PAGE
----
Anyhow, back to your question. Is the county highway a commercial corridor? If it is, the reliever would function as a bypass. Communities love the idea of bypasses, for the traffic relief they bring, but they don't consider their costs. The bypasses around small towns kept 18-wheelers from clogging up downtowns, but they also kept through traffic away, too, hurting businesses. Eventually, businesses would relocate to the bypass, where the traffic was. The outcome: a dead downtown, a long suburban strip far beyond walking distance of where most town residents live, and increased traffic.

Also, there's the phenomenon of induced demand. In plain English, "build it, and they will come". If a relief route speeds up traffic, it'll attract more traffic, and you'll eventually be back where you began.


Thank you for your insightful reply, which has helped me see the situation from a different perspective.

In response to your questions, let me try to fill in some of the specifics.

Things here are laid out in the old boxy style. There is a group of four essentially rectangular subdivisions arranged inside a larger rectangle. Each subdivision is a gated community, with a single access to an existing road that goes eastward from the county road to the center point of the larger rectangle. The new road will go from that center point to the east boundary of the subdivision, then turn north and intersect with the local road.

The city owns the property the new road will be built on because it was given to them years ago; and the road will be short (on the order of a half a mile). The money is available, so the city is not being forced to provide much justification to taxpayers.

I am never sure of my terminology on these issues, but I would characterize the county road this way: There are several housing developments nearby, several new developments under construction, shopping centers (a few small, one huge), small businesses, a post office, schools, etc. The traffic engineers call it a divided four-lane arterial.

The local street is residential but has itself become a cut through for drivers looking for a short route to nearby businesses. The local road already has a traffic congestion problem that occasionally blocks access from side streets. The traffic engineers call it a two-lane arterial roadway, which I don’t know what to make of.

Perhaps an important thing to understand is that all of this was farmland only a few decades ago, and there is something like panic going on here (on both side of the issue) because of the uncontrolled growth, and fear of waves of traffic in the future. I think we all have the attitude that within a few years, regardless of what current traffic studies or counts may say, we are going to be drowning in traffic.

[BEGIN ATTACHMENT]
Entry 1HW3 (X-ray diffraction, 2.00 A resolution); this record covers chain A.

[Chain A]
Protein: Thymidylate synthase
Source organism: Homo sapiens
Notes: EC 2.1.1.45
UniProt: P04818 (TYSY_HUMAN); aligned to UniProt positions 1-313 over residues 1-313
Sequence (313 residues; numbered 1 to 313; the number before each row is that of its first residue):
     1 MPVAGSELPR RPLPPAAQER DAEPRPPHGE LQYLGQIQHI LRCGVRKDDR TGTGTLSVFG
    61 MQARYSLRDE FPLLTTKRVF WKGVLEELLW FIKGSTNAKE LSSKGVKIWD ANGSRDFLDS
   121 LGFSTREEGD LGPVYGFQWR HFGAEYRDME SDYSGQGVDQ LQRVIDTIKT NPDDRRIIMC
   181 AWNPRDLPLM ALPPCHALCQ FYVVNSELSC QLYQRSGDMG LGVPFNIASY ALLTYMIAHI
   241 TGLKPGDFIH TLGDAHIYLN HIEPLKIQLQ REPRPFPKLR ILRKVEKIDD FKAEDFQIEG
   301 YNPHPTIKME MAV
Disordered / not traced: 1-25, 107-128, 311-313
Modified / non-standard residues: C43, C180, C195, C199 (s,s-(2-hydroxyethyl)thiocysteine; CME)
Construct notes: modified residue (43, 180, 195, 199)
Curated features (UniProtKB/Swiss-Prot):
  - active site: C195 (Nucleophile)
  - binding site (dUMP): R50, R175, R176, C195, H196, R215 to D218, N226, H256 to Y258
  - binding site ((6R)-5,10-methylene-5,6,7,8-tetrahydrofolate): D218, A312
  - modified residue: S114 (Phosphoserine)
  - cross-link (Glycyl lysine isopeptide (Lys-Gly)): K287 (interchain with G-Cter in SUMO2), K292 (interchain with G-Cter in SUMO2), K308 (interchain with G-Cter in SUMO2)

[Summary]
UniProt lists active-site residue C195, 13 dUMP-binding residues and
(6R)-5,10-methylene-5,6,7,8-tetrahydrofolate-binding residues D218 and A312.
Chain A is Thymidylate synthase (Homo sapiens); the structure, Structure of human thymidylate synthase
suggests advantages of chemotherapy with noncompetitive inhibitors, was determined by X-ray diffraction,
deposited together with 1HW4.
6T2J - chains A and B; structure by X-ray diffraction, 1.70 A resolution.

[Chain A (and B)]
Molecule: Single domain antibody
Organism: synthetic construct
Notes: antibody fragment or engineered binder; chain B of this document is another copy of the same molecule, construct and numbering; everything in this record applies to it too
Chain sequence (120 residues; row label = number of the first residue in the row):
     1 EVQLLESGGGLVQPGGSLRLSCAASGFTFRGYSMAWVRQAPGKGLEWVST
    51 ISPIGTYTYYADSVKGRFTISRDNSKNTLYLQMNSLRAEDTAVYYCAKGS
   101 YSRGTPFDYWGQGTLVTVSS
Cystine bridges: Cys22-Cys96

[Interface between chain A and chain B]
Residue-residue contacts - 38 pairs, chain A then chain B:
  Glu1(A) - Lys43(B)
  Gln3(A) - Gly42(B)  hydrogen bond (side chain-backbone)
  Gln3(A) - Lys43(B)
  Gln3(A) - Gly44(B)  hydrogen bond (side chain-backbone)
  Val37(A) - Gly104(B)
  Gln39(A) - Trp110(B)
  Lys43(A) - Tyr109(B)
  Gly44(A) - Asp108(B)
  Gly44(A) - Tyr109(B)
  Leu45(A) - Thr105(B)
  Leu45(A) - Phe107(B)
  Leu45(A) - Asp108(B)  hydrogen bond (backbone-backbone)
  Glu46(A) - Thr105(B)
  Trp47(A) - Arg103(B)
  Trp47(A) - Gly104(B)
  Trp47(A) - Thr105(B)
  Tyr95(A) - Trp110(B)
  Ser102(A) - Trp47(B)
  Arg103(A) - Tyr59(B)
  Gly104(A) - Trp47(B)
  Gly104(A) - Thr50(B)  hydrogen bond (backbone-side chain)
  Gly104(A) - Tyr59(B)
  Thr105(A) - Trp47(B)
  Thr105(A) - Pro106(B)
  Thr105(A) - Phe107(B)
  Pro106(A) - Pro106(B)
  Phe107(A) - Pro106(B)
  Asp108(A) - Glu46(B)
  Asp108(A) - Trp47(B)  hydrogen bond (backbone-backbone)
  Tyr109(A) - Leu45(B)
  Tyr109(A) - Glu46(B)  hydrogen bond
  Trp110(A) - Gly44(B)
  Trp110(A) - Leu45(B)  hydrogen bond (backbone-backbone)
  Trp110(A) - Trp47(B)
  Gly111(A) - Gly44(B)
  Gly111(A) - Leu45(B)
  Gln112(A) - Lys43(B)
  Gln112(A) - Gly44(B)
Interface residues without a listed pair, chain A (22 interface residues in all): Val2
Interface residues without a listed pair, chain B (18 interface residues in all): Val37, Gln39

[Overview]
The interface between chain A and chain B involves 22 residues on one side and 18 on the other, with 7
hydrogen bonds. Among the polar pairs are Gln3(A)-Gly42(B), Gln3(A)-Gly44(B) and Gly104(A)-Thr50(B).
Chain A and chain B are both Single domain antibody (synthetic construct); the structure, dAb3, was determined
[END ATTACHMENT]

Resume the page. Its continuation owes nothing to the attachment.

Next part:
Residents have requested a new traffic study but the city does not have a budget for actual traffic counts, so they will be using traffic modeling software and existing data to model the impact. Residents seem skeptical.

Residents have requested a cost benefit analysis, as you suggested, but the city has resisted.

Also, the situation is more or less binary - we are not laying out a city from scratch. All the land has been gobbled up, the choices are to build the road or not, though of course there may be some possibilities for traffic calming measures.

Speaking of which, I have found that a lot of cities have "Traffic Calming Plans". An interesting theme that seems to pop up often in these plans is a precaution against new measures which may (unintentionally) divert traffic from main arterials to local neighborhood streets. That is what led me to search for some general rule on the subject. (ANY THOUGHTS ON THIS?)

At any rate, our situation is rather similar to having a cul-de-sac in a housing area, and constructing a cut through street from the cul-de-sac to the outside world. Interestingly, I recently found a study* which shows that when a new road is built through an existing neighborhood like that, the cut-through traffic from adjacent major roads can be quite heavy. Also, the cut-through traffic tends to travel at higher speeds, leading to more accidents; and the accidents tend to involve more fatalities to motorists, cyclists, and pedestrians. (ANY THOUGHTS ON THIS?)

If you have any comments on any of that, I would be interested.

Thanks again.


Comprehensive Engineering Approach to Achieving Safe Neighborhoods
James A. Bonneson, Angelia H. Parham and Karl Zimmerman
Texas Transportation Institute
Texas A&M University System